Investing in real estate can be a smart move and a great way to grow your money. It offers many benefits, such as increasing diversification1 in a standard stock-and-bond portfolio.

Real estate can also be a great hedge against inflation, as property values tend to increase with inflation. Along with price appreciation, real estate usually offers continual income and, for direct investment, significant tax benefits and the advantage of having tenants pay down a mortgage note.

Real estate investing, for the sake of simplicity, comes down to one of two choices, each with pros and cons: passive investment in a Real Estate Investment Trust (REIT), or active involvement in directly purchasing and managing income-producing property.

Investing in a REIT consists of purchasing shares in a company that invests in its own real estate holdings and trades on exchanges similar to stocks. A REIT uses the pooled capital of many investors to buy and manage income property. This route offers convenience, ease, and liquidity. Additionally, most REITs pay dividend income; investors, however, have little or no control over the management of the real estate.

Active, or direct, real estate investment offers income potential and an increase in building value over time. Directly investing in real estate such as a rental home or commercial property includes having tenants who pay rent, which pays down an investor’s mortgage note and offers multiple ways to save on taxes, including depreciation.

However, investing directly in real estate is not as liquid as a REIT, so it’s important to avoid the mistake of overpaying. Income-producing property can be valued based on income generated or by looking at recent comparable sales in the market. To value property based on income, familiarize yourself with the net operating income of the property. Also, talk with other investors and look at recent sales to gauge cap rates in your area.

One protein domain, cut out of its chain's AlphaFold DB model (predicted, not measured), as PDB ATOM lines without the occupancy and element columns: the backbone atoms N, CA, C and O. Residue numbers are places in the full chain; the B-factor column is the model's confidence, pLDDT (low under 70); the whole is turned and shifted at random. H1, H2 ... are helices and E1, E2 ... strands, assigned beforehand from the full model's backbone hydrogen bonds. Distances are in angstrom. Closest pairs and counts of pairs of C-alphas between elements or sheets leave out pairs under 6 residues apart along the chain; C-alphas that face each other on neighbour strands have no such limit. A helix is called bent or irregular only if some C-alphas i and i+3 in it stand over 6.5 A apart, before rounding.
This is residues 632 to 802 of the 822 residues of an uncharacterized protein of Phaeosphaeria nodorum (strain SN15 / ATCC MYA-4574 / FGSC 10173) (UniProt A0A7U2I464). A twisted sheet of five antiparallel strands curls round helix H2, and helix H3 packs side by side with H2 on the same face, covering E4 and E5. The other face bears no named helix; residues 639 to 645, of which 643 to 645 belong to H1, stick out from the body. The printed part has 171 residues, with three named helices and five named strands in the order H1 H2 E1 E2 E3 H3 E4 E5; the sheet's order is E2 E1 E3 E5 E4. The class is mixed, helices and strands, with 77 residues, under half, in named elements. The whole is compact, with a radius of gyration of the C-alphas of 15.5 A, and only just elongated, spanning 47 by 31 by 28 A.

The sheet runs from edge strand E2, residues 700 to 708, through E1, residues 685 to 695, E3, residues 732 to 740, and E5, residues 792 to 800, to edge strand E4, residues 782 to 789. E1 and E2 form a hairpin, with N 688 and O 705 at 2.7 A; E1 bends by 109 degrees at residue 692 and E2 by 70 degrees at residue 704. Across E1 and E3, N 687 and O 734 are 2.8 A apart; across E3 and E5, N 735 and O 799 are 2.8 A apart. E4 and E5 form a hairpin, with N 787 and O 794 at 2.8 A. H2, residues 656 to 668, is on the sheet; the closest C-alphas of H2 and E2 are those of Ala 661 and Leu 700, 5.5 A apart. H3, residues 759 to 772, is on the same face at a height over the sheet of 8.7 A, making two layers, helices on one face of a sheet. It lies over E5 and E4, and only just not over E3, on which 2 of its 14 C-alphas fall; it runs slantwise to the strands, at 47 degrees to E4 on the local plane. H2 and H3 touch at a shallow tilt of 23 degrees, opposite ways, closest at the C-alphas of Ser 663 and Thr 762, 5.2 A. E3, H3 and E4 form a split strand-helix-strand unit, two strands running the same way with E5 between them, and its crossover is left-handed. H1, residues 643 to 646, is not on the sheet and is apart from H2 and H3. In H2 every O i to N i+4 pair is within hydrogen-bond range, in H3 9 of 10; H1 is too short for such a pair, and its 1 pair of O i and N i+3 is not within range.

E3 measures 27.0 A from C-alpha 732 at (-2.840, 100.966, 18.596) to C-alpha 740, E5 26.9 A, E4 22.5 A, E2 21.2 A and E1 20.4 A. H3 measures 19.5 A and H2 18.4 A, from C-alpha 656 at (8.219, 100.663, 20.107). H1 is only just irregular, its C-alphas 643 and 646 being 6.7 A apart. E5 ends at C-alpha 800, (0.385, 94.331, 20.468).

While the first rule in purchasing real estate is not to overpay, you must also remember to buy on cash flow, not speculation. This means, buy property where the numbers work. Don’t assume you’ll get a certain annual appreciation to justify your purchase price. Also, have an exit strategy before you buy.

An exit strategy is the method by which you intend to cash out of a property. Are you buying the property for the long term? If it is a rehab, do you plan to rent it or sell it once the project is completed? The answers to these questions will influence other property purchase decisions, including how best to finance an acquisition.

Managing property actively can be time-consuming, but it allows more control over the property, which can lead to more control over the return generated.

No matter which strategy you choose, it’s important to assess your real estate in relation to your complete financial picture. A Certified Financial Planner with experience in both passive and active real estate investing can help guide you in the direction that makes the most sense based on your situation.

Diversification does not protect against loss of principal.

REIT Disclosure – Investing in real estate entails certain risks, including changes in: the economy, supply and demand, laws, tenant turnover, interest rates (including periods of high interest rates), availability of mortgage funds, operating expenses and cost of insurance. Some real estate investments offer limited liquidity options.